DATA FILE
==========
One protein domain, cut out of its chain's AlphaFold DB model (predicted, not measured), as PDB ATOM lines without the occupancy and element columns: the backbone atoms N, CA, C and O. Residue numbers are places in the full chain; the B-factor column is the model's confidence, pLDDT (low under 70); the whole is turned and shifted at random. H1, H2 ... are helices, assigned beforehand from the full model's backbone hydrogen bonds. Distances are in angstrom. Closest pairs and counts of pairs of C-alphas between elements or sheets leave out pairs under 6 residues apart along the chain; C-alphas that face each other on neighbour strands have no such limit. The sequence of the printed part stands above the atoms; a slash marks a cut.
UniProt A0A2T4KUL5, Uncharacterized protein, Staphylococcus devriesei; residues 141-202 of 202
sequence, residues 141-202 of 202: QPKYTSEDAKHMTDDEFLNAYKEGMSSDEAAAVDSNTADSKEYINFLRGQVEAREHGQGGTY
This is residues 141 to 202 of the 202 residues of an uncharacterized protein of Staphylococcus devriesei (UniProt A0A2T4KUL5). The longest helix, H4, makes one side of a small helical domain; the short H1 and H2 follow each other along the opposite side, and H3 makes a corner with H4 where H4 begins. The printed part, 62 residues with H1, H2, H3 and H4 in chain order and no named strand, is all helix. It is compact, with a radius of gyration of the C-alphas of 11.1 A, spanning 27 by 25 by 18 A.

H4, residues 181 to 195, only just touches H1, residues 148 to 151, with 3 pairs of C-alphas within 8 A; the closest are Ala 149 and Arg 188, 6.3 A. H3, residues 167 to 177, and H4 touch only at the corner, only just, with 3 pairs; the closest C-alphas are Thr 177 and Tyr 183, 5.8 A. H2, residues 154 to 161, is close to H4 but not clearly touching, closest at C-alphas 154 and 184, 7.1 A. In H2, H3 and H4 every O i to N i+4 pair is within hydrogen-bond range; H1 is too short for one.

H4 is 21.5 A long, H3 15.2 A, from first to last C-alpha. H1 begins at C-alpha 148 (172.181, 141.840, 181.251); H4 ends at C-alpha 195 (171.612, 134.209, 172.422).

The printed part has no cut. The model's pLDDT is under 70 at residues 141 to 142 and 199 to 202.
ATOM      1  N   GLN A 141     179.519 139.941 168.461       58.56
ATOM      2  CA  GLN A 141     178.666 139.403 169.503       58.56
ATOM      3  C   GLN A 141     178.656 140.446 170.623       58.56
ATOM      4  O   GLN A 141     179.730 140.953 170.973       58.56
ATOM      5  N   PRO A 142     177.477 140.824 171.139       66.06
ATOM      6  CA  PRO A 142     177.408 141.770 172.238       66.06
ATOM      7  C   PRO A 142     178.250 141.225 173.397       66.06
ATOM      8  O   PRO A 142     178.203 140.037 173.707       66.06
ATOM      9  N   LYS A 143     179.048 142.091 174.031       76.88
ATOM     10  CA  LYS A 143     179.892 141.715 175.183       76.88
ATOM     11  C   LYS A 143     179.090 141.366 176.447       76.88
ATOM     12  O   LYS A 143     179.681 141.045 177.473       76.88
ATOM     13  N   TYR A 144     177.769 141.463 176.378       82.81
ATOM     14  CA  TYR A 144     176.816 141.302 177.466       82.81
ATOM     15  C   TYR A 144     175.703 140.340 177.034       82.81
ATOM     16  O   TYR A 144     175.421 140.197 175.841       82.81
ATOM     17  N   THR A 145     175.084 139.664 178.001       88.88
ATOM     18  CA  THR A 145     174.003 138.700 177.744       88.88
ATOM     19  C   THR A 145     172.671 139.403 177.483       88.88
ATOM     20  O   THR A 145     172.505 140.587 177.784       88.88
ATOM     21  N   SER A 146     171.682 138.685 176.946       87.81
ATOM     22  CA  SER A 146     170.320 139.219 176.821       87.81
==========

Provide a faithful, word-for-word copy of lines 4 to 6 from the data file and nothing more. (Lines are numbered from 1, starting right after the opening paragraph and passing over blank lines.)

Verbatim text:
H4, residues 181 to 195, only just touches H1, residues 148 to 151, with 3 pairs of C-alphas within 8 A; the closest are Ala 149 and Arg 188, 6.3 A. H3, residues 167 to 177, and H4 touch only at the corner, only just, with 3 pairs; the closest C-alphas are Thr 177 and Tyr 183, 5.8 A. H2, residues 154 to 161, is close to H4 but not clearly touching, closest at C-alphas 154 and 184, 7.1 A. In H2, H3 and H4 every O i to N i+4 pair is within hydrogen-bond range; H1 is too short for one.

H4 is 21.5 A long, H3 15.2 A, from first to last C-alpha. H1 begins at C-alpha 148 (172.181, 141.840, 181.251); H4 ends at C-alpha 195 (171.612, 134.209, 172.422).

The printed part has no cut. The model's pLDDT is under 70 at residues 141 to 142 and 199 to 202.